During my first (and only) visit to DC in 2013, I immediately fell in love with the city. The artworks in the Hirshhorn Museum, the music at the Kennedy Center and the monumental reminders of history lit up against the night sky – everything mesmerized me. Studying at Georgetown University has been a dream of mine ever since, deferred by the high costs of studying in the US. Therefore, when I heard about the Wallenberg International Fellowship Program, I did not question whether to apply for one second. It somehow manages to combine most of the rather scattered items from my CV and thus also the driving interests behind those. It is exactly what I have been looking for.
Now two months into my summer internship I realize, that three years ago, walking through the nation’s capital as a tourist only gave me a hint of the unrivalled amount of power concentrated in DC and for entirely different reasons, I am again amazed by the city. The Wallenberg Fellowship provides me with the opportunity to embark into this sphere of experts, influence and networking.
As part of my internship I had the privilege of hearing Christine Lagarde speak about the central challenges posed on global development, participating in a meeting where the directors for Mexico, Canada and the US of the Inter-American Development Bank discussed the priorities for the 2016 North American Leaders’ Summit and meeting senior economists from the World Bank and the IMF. Sebastian and I were also part of the lucky small group of J1-interns picked to attend a Q&A with Ben Rhodes, Assistant to the President and Deputy National Security Advisor for Strategic Communications and Speechwriting, at the State Department. Listening to these experts, I am time after time impressed by their ability to develop high-level insights on complex issues and back them up with just the right amount of detail. At various embassy events, I have had the opportunity to practice my networking skills – an area in which as a German I can definitely learn a lot from Americans.
Besides getting to attend a bunch of cool meetings, I also really enjoy the actual work of my internship. In June I joined the enterprise wide international relations department at Medtronic, a medical technology company. The small team covers an immense variety of topics from market access issues like trade barriers and price controls to research about the correlation of health and economic growth. With no background in health, it took me a while to get accustomed. At the end of the first weeks I had a list of about 50 acronyms, and those were only the most important ones. Besides soaking in all the information about healthcare related policies and medical technology, I am also fortunate to get incredible insights into the dynamics of public – private sector interactions. The focus of my internship is on Public-Private Partnerships (PPPs). My major project for the summer was to collect internal and external best practices and come up with ideas about how to share these throughout the corporation to empower Medtronic employees around the world to drive PPPs in their countries. To top it all off, the team at Medtronic gave me one of the warmest welcomes I have experienced throughout my studies and previous internships. With a lot of interesting things to be learned and done, I am glad to return to the team in the fall.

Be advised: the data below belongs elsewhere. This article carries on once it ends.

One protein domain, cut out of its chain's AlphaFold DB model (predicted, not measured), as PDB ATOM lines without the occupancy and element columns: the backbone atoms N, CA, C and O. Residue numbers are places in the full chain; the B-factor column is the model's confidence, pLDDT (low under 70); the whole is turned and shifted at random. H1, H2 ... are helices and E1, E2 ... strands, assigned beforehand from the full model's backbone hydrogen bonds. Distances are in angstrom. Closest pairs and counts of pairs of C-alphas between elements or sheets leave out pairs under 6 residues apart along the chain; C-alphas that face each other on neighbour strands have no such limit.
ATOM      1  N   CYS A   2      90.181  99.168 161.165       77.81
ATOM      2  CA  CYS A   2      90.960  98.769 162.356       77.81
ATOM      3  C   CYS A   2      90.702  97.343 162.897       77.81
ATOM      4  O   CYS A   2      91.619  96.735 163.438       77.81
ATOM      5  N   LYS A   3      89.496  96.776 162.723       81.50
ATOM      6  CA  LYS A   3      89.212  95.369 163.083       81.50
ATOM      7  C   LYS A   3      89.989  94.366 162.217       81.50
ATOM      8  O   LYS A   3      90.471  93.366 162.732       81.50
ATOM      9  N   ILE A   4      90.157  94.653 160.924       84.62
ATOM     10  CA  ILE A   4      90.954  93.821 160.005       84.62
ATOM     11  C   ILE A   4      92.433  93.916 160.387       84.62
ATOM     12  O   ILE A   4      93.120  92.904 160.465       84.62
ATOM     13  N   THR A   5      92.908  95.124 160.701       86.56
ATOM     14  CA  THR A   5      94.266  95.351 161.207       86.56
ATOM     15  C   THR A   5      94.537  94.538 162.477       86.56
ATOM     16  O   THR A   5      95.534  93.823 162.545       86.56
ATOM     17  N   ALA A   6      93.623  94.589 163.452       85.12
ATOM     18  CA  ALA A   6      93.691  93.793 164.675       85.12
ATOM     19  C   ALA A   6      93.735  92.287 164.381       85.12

Finally I would like to pick up a point Marta, one of the fellows in the first cohort, wrote about in an earlier blog post as it coincides with my main take away from the summer. She wrote that one of the three ways in which the Wallenberg Fellowship broadened her mindset is through the realization that changing the world is possible. Through my internship in the healthcare sector I can observe daily how NGOs, governmental agencies, corporations and individuals keep joining their forces and working towards the improvement of people’s lives. Inspired by numerous passionate people and their achievements, I am re-considering a career path in foreign policy or development work – an option previously shut down by the resignation about bureaucracy and the seemingly Sisyphean nature of the work.
For now I have returned to Germany to apply for my student visa. My two weeks in Germany are filled with joy as I get to see my friends and family and excitement to start my classes at Georgetown, play field hockey and hopefully enjoy some of the nature around DC once the weather has cooled down to Swedish summer temperatures.